42. Marsh, H. W., & Craven, R. G. (2006). Reciprocal effects of self-concept and performance from a multidimensional perspective. Perspectives on Psychological Science, 1, 133–163.CrossRefGoogle Scholar
  43. McClelland, D. J., Atkinson, J. W., Clark, R. H., & Lowell, E. L. (1953). The achievement motive. New York: Appleton-Century-Crofts.CrossRefGoogle Scholar
  44. Morris, E. (2001). The design and evaluation of link: A computer-based learning system for correlation. British Journal of Educational Technology, 32, 39–52.CrossRefGoogle Scholar
  45. Paas, F. G. W. C. (1992). Training strategies for attaining transfer of problem-solving skill in statistics: A cognitive-load approach. Journal of Educational Psychology, 84, 429–434.CrossRefGoogle Scholar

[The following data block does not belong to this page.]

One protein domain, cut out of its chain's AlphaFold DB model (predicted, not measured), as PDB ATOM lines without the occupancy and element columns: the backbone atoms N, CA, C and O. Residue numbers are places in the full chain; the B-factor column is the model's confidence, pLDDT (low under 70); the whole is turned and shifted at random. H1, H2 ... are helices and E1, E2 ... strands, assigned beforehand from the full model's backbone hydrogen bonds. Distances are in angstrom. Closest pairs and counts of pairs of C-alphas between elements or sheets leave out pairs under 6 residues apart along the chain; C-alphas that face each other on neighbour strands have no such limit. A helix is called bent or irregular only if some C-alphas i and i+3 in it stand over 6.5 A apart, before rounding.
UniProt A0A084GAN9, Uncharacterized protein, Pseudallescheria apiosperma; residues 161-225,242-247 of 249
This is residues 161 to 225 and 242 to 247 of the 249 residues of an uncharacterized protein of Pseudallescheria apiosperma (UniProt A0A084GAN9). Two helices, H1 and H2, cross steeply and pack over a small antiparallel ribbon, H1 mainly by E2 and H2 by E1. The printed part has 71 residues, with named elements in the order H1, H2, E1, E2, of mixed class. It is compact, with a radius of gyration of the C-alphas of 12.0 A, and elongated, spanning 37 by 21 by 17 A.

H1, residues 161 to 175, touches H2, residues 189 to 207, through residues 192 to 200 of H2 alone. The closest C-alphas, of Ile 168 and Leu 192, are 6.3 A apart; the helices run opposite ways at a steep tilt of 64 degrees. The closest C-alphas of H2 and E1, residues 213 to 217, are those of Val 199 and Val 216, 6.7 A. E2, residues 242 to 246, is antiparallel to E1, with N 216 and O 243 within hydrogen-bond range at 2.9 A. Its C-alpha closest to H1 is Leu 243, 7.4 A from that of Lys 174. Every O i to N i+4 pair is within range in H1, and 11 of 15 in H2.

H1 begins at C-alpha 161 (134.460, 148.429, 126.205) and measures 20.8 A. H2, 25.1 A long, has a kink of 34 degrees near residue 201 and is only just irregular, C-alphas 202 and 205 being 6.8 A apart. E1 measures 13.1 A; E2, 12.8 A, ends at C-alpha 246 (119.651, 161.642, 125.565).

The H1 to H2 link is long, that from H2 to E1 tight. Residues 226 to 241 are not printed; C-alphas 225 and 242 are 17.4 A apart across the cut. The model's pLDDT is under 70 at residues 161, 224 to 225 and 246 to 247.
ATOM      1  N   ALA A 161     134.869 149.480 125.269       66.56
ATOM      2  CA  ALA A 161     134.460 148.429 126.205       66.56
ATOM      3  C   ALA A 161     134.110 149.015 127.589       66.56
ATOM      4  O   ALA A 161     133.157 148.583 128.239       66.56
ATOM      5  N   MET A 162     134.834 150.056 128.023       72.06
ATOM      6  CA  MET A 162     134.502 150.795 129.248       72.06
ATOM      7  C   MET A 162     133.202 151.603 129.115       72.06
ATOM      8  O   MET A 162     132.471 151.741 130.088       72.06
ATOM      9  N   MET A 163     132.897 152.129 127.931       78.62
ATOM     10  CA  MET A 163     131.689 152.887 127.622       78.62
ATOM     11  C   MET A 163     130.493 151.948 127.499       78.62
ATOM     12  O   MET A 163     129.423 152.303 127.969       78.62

46. Paris, S. G., Lipson, M. Y., & Wixon, K. K. (1983). Becoming a strategic reader. Contemporary Educational Psychology, 8, 293–316.CrossRefGoogle Scholar
  47. Pintrich, P. R., Smith, D. A. F., Garcia, T., & McKeachie, W. J. (1993). Reliability and predictive validity of the motivated strategies for learning questionnaire (MSLQ). Educational and Psychological Measurement, 53, 801–813.CrossRefGoogle Scholar
  48. Pirolli, P. L., & Anderson, J. R. (1985). The role of practice in fact retrieval. Journal of Experimental Psychology. Learning, Memory, and Cognition, 11, 136–153.CrossRefGoogle Scholar
  49. Reigeluth, C. M., & Stein, F. S. (1983). The elaboration theory of instruction. In C. M. Reigeluth (Ed.), Instructional-design theories and models: An overview of their current status (pp. 335–382). Hillsdale, NJ: Erlbaum.Google Scholar